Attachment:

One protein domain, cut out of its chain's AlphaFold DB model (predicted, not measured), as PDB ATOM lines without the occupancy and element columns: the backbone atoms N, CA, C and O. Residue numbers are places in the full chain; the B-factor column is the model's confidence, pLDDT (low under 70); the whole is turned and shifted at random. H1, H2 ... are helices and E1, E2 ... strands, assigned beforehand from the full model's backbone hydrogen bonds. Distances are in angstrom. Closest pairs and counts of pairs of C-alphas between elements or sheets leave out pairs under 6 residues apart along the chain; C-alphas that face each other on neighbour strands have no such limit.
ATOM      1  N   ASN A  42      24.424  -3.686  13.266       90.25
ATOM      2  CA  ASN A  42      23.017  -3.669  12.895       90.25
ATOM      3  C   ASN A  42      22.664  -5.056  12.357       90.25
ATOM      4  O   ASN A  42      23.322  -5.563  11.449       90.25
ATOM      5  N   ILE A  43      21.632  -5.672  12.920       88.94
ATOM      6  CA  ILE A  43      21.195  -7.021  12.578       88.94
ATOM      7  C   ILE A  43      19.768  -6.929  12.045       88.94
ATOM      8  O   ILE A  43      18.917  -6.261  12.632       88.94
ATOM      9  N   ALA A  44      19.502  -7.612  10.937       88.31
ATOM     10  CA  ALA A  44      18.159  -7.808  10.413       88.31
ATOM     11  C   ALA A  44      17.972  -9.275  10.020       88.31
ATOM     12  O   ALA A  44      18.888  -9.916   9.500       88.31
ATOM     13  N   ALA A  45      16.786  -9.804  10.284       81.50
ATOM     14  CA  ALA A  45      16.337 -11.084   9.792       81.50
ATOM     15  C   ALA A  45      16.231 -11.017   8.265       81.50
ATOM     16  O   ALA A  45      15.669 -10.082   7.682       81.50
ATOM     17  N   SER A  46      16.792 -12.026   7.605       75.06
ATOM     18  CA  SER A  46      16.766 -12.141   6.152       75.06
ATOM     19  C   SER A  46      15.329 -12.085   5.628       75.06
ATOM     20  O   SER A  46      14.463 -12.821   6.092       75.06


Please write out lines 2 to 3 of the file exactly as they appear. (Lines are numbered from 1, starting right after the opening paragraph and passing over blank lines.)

ATOM      2  CA  ASN A  42      23.017  -3.669  12.895       90.25
ATOM      3  C   ASN A  42      22.664  -5.056  12.357       90.25